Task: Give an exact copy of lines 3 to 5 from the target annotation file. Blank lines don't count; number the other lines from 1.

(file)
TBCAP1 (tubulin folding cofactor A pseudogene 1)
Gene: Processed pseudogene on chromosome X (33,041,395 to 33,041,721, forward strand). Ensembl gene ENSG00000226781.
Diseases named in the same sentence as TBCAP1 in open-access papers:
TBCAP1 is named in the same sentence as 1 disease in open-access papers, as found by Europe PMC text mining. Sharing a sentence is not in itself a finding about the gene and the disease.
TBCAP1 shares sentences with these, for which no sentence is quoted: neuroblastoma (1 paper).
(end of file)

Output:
Diseases named in the same sentence as TBCAP1 in open-access papers:
TBCAP1 is named in the same sentence as 1 disease in open-access papers, as found by Europe PMC text mining. Sharing a sentence is not in itself a finding about the gene and the disease.
TBCAP1 shares sentences with these, for which no sentence is quoted: neuroblastoma (1 paper).